CANADIAN RAILWAY OFFICE OF ARBITRATION
CASE NO. 599
Heard at Montreal, Tuesday, March 8, 1977
CANADIAN PACIFIC TRANSPORT COMPANY LIMITED (CP TRANSPORT - WESTERN DIVISION)
BROTHERHOOD OF RAILWAY, AIRLINE AND STEAMSHIP CLERKS, FREIGHT HANDLERS, EXPRESS AND STATION EMPLOYEES
Claim of eight hours at pro rata rate for each layover at Vancouver and Revelstoke.
EMPLOYEE’S STATEMENT OF ISSUE:
D. E. Seager, regular scheduled driver – Calgary to Cairnsite and return, was dispatched Calgary to Kelowna.
Upon taking rest, Mr. Seager was dispatched to Vancouver.
Subsequent to taking rest at Vancouver, Mr. Seager was dispatched to Revelstoke and upon completion of rest continued to Calgary.
The Union contend that Article 30.19 of the Agreement was violated in that being dispatched via Vancouver is not the shortest route back to his home terminal, and further that Article 30.15(a) was violated when Mr. Seager was dispatched with two additional layovers after taking rest.
The Union requested that Mr. Seager be reimbursed eight hours’ pay at pro rata rate for each subsequent layover.
The Company refused payment.
FOR THE EMPLOYEE:
(SGD.) R. WELCH
SYSTEM GENERAL CHAIRMAN
There appeared on behalf of the Company:
C. C. Baker – Director, Labour Relations & Personnel, Vancouver
And on behalf of the Brotherhood:
R. Welch – System General Chairman, Vancouver
R. C. Smith – National Vice-President, Montreal
AWARD OF THE ARBITRATOR
It is acknowledged that the Company was in violation of the collective agreement in dispatching the grievor with two additional layovers after taking rest. This was a violation of Article 30.15(a), which is as follows:
30.15 (a) The destination point for drivers shall be designated upon original dispatch. The initial destination point may be changed by the Company prior to rest being taken.
The Company contends that the grievor is not entitled to payment regardless of the violation, since compensation for layover is governed by Article 30.7. As well, it is said, the Company did pay compensation to another employee who was adversely affected by reason of the improper dispatching. On this latter point, while compensation may have been payable to one employee who lost work through the Company’s error, that would not affect any entitlement which the grievor, who was also affected by it, would have to compensation.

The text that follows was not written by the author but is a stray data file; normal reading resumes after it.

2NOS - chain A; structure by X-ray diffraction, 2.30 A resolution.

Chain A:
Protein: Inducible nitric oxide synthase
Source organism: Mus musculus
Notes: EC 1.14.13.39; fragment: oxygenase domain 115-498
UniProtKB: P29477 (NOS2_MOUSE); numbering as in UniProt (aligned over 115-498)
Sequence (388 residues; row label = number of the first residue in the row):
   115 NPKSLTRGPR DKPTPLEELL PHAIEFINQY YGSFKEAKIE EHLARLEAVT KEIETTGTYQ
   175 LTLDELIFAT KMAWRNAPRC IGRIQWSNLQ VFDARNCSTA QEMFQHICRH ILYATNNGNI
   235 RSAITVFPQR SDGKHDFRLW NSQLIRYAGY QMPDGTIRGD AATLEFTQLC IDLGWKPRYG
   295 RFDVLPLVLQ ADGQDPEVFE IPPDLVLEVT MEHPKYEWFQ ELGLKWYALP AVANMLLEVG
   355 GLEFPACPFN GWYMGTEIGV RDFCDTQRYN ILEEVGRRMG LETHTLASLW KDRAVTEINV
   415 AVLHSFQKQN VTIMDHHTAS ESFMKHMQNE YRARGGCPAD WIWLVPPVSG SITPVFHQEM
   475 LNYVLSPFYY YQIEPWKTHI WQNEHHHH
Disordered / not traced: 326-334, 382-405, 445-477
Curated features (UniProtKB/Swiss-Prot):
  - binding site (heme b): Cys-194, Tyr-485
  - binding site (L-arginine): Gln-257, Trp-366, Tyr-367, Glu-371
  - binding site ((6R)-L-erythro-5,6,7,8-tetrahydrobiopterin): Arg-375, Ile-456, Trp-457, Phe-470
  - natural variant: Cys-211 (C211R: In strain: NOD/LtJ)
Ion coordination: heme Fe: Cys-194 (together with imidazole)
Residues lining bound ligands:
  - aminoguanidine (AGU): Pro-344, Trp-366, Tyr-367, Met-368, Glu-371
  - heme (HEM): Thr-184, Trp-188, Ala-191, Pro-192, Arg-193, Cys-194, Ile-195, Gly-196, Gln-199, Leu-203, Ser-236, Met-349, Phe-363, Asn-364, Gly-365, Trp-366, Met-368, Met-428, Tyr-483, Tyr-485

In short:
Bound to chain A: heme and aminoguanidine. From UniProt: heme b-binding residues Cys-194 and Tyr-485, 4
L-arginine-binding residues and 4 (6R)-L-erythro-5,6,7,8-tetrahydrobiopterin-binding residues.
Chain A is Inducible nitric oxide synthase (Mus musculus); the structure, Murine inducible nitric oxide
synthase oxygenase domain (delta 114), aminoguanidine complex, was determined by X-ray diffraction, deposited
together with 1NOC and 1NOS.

Article 30.7 is as follows:
30.7 When a mileage-rated driver is required or requested by the Company to lay-over away from his home terminal for a period of time of more than fourteen (14) hours, the driver shall be compensated for such lay-over for each and every hour over fourteen (14) hours with a maximum of eight (8) hours in every twenty-two (22) hour period.
In my view, this provision is addressed to those cases where a driver is properly required or requested to layover away from his home terminal. Where the article applies, its effect is to ensure that, within limits, employees receive compensation in respect of extended layovers. They are not entitled to compensation for a period of rest at the end of a trip, except as provided in the article. Here, the grievor, having been properly dispatched through to Kelowna, would not have been entitled to payment there except under Article 30.7, and would have been entitled to the first available trip "directly back to his home terminal over the shortest route or his regularly assigned route", pursuant to Article 30.19. Instead, he was improperly dispatched on to Vancouver. In these circumstances, it is my view that Article 30.7 does not apply to the subsequent rests improperly treated as such, and that the appropriate form of compensation is, as the Union proposes.
It is accordingly my award that the grievor be paid sixteen hours at the terminal delay rate.
(signed) J. F. W. WEATHERILL